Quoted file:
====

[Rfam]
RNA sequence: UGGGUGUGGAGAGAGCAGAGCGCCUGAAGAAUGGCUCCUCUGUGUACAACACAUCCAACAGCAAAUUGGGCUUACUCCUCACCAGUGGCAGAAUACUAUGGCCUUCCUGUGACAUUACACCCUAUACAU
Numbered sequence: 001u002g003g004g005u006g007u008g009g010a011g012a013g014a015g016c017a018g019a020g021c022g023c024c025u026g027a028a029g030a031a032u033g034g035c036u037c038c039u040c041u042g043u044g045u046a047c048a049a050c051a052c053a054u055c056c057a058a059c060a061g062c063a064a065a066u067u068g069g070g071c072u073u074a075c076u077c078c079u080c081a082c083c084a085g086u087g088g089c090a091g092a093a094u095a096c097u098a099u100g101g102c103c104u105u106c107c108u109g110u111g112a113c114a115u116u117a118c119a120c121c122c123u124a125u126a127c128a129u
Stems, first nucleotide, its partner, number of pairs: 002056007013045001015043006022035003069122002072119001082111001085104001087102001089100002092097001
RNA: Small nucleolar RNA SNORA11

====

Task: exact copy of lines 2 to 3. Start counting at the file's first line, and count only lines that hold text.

RNA sequence: UGGGUGUGGAGAGAGCAGAGCGCCUGAAGAAUGGCUCCUCUGUGUACAACACAUCCAACAGCAAAUUGGGCUUACUCCUCACCAGUGGCAGAAUACUAUGGCCUUCCUGUGACAUUACACCCUAUACAU
Numbered sequence: 001u002g003g004g005u006g007u008g009g010a011g012a013g014a015g016c017a018g019a020g021c022g023c024c025u026g027a028a029g030a031a032u033g034g035c036u037c038c039u040c041u042g043u044g045u046a047c048a049a050c051a052c053a054u055c056c057a058a059c060a061g062c063a064a065a066u067u068g069g070g071c072u073u074a075c076u077c078c079u080c081a082c083c084a085g086u087g088g089c090a091g092a093a094u095a096c097u098a099u100g101g102c103c104u105u106c107c108u109g110u111g112a113c114a115u116u117a118c119a120c121c122c123u124a125u126a127c128a129u